Ministry & Leadership - Spring 2017 - 19
s a centurion from Caesarea, Cornelius would have been a prominent
man of abundant means. More than
his importance and standing in society, however, was his godliness. He
does not represent a rank pagan, but
a God-fearer - that is, a Gentile who had
been drawn to God through the Jews, yet
who had not taken the final steps toward
becoming a Jewish proselyte or convert.
He feared God, he gave generously to the
poor and he was a man of prayer (v. 2), but
he had not been circumcised and most
likely did not follow many laws having to
do with ritual purity. This God-fearing
man took seriously his responsibility of
spiritual leadership within his household
so that its members, too, feared God - he
was a man of spiritual influence (v. 2).
But he was a man apart. Here is one so
dedicated that he scheduled his times of
prayer according to the temple (v. 3), yet
he himself was not free to go to the temple.
What stands out to us is that this man
loved and feared God, even though he was
not permitted into the full rites and privileges of the Jewish religion. Because he
loved and feared God, he would have been
faithfully waiting for the coming Messiah.
19 Ministry & Leadership
God recognized this faith and chose to
work through it in order to demonstrate to
His church the radical implications of the
coming of Jesus Christ.
God's work here is monumental and will
shake Cornelius to the core. God graciously prepares him by sending an angelic vision so that he will hear His word from
Peter (vv. 3-6). First, though, God must
prepare the Apostle Peter.
e find Peter here in our chapter
at noon on the rooftop in prayer.
Something very natural happens:
he becomes hungry. Then something very supernatural happens:
he sees an absurdly unique vision
God brings him into his movie theater.
A sheet descends from the heavens, in it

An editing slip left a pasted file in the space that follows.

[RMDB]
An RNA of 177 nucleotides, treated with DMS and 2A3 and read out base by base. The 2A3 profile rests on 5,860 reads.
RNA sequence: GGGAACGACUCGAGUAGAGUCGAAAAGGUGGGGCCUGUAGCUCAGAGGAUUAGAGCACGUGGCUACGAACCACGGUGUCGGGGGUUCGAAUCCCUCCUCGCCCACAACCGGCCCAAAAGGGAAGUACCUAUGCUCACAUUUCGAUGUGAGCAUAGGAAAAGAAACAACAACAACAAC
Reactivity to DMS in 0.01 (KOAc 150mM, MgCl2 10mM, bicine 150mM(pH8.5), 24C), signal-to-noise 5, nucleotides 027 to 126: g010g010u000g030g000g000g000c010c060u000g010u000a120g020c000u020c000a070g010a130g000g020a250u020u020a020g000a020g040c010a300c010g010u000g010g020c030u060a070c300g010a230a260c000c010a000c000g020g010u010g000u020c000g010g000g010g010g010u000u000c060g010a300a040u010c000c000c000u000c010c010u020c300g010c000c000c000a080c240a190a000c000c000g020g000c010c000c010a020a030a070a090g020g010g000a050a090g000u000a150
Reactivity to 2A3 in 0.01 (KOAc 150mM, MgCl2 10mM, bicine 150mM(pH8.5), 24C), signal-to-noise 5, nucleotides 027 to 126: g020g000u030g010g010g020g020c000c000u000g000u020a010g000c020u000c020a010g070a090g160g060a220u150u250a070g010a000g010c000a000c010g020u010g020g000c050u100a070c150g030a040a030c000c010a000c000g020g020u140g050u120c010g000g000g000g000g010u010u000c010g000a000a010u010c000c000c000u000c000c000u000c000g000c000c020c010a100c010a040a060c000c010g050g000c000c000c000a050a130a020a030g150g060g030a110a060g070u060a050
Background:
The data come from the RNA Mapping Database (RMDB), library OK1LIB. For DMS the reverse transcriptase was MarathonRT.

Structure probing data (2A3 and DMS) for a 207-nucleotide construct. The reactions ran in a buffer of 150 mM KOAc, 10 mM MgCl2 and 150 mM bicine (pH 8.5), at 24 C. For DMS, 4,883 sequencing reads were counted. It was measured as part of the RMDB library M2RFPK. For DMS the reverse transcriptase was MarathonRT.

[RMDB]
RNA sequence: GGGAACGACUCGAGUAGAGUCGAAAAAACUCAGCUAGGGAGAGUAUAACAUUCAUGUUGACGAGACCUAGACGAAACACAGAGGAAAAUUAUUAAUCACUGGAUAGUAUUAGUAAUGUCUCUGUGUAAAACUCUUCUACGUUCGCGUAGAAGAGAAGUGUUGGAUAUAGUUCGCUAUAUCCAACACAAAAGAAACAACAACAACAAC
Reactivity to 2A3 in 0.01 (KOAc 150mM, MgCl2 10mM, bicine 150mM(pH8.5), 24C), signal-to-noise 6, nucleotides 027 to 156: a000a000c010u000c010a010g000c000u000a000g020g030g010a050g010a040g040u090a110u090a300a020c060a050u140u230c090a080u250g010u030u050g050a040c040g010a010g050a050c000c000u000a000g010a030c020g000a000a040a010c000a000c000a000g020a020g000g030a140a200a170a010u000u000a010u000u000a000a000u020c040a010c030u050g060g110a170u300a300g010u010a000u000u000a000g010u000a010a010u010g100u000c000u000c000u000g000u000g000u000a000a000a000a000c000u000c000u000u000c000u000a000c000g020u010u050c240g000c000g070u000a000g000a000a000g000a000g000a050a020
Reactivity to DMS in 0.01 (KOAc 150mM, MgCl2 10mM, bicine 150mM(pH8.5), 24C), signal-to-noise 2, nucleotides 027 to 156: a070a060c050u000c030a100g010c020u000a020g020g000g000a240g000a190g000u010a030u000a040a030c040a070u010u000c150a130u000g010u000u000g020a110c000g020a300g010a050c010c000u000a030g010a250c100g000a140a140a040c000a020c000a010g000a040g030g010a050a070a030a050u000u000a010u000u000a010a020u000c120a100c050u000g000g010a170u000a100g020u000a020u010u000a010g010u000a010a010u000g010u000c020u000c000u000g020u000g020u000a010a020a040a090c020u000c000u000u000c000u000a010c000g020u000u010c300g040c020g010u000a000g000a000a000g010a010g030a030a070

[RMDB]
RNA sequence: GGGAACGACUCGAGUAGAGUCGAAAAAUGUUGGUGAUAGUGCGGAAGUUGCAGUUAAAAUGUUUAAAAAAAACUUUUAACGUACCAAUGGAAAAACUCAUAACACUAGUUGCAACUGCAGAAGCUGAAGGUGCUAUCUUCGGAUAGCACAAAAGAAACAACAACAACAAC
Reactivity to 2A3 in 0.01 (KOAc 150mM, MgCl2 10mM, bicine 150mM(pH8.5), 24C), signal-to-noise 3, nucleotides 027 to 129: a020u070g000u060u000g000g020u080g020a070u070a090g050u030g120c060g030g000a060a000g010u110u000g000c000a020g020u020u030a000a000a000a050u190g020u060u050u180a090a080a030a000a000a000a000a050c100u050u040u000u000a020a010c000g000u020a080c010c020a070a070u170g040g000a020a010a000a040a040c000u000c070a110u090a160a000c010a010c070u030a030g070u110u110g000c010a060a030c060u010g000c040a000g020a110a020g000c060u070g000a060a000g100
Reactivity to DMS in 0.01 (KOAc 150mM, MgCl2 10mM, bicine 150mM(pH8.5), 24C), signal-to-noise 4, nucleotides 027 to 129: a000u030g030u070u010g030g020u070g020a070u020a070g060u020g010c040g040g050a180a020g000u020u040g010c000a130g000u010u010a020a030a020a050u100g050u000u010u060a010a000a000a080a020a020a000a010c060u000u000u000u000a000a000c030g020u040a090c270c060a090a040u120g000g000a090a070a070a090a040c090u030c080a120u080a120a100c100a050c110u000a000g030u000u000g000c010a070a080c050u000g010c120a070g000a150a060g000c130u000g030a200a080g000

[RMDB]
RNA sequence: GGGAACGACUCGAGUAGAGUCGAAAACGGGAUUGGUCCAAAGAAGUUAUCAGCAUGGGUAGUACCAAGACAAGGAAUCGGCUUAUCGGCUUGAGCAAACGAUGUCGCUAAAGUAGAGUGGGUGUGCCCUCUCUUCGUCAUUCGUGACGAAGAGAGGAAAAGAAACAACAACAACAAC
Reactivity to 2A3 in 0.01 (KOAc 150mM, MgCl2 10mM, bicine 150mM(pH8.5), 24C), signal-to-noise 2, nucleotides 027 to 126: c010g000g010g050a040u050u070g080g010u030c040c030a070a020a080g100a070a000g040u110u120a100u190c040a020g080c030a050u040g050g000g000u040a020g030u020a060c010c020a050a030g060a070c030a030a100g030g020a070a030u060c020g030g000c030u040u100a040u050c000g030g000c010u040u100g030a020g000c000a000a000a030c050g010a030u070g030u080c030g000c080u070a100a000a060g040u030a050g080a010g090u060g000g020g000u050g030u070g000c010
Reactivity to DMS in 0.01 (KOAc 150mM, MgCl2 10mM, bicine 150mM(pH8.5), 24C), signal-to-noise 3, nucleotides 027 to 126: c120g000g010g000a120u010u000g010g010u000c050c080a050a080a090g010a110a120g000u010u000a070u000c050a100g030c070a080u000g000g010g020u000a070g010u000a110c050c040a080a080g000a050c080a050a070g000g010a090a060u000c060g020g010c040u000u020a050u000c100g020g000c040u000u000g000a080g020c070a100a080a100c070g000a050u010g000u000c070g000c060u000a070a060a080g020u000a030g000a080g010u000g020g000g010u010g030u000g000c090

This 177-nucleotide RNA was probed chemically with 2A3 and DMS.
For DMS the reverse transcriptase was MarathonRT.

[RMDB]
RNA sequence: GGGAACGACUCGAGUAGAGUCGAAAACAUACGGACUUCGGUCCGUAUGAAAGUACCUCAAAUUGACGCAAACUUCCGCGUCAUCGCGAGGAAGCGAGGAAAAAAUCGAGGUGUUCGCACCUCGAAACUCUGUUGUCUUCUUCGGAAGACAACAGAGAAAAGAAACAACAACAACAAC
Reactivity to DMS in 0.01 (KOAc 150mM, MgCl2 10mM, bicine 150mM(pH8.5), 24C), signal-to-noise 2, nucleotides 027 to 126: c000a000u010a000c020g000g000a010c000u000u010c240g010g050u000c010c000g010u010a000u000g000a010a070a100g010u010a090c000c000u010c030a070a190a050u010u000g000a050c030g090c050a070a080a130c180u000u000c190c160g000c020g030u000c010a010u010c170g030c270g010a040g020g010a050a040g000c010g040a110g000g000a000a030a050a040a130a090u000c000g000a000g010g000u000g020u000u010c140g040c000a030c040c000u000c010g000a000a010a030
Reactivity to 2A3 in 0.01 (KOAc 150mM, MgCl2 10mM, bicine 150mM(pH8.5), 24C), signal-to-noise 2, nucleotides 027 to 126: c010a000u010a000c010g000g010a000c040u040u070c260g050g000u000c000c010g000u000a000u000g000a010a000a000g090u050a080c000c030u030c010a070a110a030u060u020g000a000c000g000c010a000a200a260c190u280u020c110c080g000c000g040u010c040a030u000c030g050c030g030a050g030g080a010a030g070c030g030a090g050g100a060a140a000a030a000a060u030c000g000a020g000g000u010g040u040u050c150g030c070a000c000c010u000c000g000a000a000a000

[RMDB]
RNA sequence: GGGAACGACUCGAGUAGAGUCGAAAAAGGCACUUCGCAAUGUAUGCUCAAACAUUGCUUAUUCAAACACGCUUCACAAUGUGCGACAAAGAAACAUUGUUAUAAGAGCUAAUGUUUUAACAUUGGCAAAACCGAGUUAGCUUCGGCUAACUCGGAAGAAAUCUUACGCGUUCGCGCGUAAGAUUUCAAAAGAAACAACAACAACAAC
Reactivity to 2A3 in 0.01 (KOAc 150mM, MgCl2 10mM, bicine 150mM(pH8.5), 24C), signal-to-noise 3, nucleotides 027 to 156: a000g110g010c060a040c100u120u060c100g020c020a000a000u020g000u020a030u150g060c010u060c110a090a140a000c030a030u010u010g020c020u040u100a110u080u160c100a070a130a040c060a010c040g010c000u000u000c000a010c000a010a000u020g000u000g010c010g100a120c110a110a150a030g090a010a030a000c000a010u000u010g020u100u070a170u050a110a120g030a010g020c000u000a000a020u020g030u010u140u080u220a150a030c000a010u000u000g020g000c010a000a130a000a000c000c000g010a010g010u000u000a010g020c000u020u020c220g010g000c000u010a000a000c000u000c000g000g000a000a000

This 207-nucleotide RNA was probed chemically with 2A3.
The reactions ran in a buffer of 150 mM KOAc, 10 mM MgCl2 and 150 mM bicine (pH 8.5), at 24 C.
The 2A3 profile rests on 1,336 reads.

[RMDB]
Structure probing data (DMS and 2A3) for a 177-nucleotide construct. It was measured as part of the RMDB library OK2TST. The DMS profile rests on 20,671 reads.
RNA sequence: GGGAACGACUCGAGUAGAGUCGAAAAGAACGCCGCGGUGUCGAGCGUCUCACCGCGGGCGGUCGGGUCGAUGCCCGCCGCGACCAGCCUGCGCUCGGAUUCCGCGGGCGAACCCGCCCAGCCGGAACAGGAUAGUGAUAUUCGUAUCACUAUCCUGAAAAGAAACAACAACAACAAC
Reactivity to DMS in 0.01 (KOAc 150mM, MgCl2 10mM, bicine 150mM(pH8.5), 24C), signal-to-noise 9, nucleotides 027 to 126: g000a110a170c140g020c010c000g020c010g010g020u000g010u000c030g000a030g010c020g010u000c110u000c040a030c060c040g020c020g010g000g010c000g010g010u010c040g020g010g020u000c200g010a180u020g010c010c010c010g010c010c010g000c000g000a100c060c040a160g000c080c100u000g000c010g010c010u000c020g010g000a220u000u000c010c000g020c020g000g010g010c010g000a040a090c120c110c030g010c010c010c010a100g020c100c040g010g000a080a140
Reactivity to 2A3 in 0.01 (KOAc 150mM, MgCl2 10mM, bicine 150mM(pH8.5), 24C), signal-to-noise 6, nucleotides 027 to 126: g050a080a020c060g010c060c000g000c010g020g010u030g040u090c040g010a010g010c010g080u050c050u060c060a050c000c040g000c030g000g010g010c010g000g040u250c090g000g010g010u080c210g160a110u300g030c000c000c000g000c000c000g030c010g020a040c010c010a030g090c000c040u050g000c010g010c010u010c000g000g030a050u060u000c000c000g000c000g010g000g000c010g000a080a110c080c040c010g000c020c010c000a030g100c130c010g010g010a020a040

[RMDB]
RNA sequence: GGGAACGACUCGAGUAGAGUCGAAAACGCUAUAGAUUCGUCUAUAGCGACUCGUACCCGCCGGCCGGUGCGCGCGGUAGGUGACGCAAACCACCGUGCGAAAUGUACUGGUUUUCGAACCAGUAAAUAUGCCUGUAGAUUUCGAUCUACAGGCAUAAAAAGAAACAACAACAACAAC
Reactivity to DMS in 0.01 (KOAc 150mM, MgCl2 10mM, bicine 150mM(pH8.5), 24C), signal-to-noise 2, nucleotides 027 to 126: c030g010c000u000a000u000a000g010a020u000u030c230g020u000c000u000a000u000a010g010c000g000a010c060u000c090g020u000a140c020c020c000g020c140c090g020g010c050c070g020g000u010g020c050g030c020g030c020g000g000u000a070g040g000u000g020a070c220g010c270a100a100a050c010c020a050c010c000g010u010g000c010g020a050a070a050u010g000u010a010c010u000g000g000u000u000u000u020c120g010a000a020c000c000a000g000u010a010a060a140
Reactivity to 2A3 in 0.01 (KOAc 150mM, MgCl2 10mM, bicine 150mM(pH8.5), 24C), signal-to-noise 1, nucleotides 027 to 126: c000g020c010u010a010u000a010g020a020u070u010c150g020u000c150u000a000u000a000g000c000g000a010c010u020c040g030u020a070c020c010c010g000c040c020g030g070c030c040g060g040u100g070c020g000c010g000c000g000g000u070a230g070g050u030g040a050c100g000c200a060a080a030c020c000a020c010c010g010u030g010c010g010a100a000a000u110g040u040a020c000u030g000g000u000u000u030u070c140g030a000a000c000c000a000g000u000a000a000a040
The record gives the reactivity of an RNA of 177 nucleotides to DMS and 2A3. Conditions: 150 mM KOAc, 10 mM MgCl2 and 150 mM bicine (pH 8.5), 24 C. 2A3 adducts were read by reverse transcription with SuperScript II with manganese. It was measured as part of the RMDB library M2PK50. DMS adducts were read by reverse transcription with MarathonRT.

being all kinds of animals, both clean and
unclean. Plenty of those forbidden in the
Torah would have been represented there.
But instead of being reminded by God of
His laws regarding ritual purity, Peter
hears something that must have fallen
rather harshly on Jewish ears: "Rise, Peter; kill and eat" (v. 13).
Now remember who we are dealing with
here. This man who told Jesus he would
never wash His dirty feet, this one who
cut off the ear of the high priest's servant
who came to take Jesus away, was not one
given to an equivocating response! "By no
means, Lord," he says emphatically (v. 14).
God's simple command so flew in the
face of what Peter knew and practiced
that He had to go beyond the mere command and add the explanation that He
has now made what is unclean clean. And
just as Peter thrice denied the Lord before
His death before he realized what he was
doing, God in His patience and preparation goes through this spectacular display
three times so that the lesson to Peter is
clear (v. 16).
Now that does not mean Peter immediately gets it. He gets the part about the
animals, sure, but something deeper is at
work here. God has shaken up Peter's understanding and he is inwardly perplexed,
because while there is an importance to
what God has said about the animals, it is
to teach a larger lesson (v. 17). It will be in
the events that follow where Peter gets it.
Summoned by Cornelius (vv. 17-23), Peter is brought to a very willing audience
in Caesarea (vv. 24-27). He addresses
them, starting with a rather harsh note
by saying what the Gentiles painfully